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George Bush's uplifting speech, designed to inspire the confidence of the people most affected by the devastation of Hurricane Katrina, may have less effect than he hopes. He delivered it well and introduced intelligent plans for renewal, but half of the New Orleans evacuees appear to have decided not to go back regardless of the circumstances, according to the Washington Post:
Fewer than half of all New Orleans evacuees living in emergency shelters here said they will move back home, while two-thirds of those who want to relocate planned to settle permanently in the Houston area, according to a survey by The Washington Post, the Henry J. Kaiser Family Foundation and the Harvard School of Public Health.
The wide-ranging poll found that these survivors of Hurricane Katrina and its aftermath remain physically and emotionally battered but unbroken. They praised God and the U.S. Coast Guard for saving them, but two weeks after the storm, nearly half still sought word about missing loved ones or close friends who may not have been as lucky. ...
Forty-three percent of these evacuees planned to return to New Orleans, the survey found. But just as many -- 44 percent -- said they will settle somewhere else, while the remainder were unsure. Many of those who were planning to return said they will be looking to buy or rent somewhere other than where they lived. Overall, only one in four said they plan to move back into their old homes, the poll found.
The polling sample consisted of 680 adults from eight different shelters, out of an estimated 8,000 currently awaiting more substantial living arrangements. That sample looks pretty solid, and statistically speaking, it results in only a 4% margin of error. It also gives a pretty good look at the demographics of those who fled into shelters, as opposed to family members or into their own temporary housing arrangements. Sixty percent earned less than $20K, 12% had no job when Katrina hit, 70% had no insurance for their property, half had no health insurance, and almost half have a significant health problem unrelated to the evacuation.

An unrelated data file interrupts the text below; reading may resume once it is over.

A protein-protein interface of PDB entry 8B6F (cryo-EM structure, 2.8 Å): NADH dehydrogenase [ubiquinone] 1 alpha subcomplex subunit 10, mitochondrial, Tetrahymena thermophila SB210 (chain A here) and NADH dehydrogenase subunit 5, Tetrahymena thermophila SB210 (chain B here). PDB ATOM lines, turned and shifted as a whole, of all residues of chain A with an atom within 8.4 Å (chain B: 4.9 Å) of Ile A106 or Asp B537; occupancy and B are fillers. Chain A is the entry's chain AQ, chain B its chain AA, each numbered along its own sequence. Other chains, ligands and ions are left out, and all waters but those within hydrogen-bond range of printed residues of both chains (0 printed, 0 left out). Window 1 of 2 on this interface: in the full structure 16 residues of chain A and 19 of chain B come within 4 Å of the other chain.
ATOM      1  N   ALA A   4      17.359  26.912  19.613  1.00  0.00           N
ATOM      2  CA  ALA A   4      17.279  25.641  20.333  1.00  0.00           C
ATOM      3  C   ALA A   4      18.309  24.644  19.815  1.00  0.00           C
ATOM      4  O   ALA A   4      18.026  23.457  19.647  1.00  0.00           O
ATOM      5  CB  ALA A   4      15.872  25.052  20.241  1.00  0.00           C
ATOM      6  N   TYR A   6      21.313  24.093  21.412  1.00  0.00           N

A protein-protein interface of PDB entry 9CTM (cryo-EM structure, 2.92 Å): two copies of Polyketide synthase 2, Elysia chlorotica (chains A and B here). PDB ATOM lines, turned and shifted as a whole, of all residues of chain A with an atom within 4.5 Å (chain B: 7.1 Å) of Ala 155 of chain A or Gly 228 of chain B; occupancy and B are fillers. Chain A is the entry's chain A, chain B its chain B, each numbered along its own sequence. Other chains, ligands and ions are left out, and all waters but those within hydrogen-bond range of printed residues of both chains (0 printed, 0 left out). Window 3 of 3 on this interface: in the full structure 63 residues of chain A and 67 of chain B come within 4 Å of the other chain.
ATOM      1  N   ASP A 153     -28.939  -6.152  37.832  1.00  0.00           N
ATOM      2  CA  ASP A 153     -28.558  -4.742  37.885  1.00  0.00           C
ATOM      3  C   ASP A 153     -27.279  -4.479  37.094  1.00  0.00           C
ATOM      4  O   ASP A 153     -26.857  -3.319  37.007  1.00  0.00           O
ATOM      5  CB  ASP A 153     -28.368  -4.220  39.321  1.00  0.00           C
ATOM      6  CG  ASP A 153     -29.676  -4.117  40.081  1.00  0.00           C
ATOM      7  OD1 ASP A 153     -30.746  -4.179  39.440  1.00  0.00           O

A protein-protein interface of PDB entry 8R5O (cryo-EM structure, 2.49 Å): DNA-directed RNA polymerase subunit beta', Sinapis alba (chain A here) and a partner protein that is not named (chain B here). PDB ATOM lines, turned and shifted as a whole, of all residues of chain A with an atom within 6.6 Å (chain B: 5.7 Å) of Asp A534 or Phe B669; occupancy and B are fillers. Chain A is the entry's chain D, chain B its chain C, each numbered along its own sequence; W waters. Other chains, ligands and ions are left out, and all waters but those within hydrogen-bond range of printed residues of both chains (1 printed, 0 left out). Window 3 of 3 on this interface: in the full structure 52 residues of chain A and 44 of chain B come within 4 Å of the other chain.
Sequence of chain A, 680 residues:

What does that tell us? It tells us that the poor in New Orleans have little stake in returning to their city. Given that the Big Easy had one of the higher poverty rates in the nation, that will result in the largest migration of the poor out of an area since the Dust Bowl sent refugees to the West Coast in the 1930s. Most of them will stay in Houston and the state of Texas, but some will strike out farther in an attempt to rebuild their lives.
That migration will complicate matters for the rebuilding of the city as well as the politics of the region. Congress expects to spend hundreds of billions of dollars on the Katrina disaster area, and it hopes to earn some bona fides for its commitment to the poor as a result. Bush wants to show how we can build an ownership society to lift them up. If the poor don't return to New Orleans, neither will get exactly what they want from their efforts, and American voters may soon question the expenditure of federal dollars for the rebuilding efforts of individual states.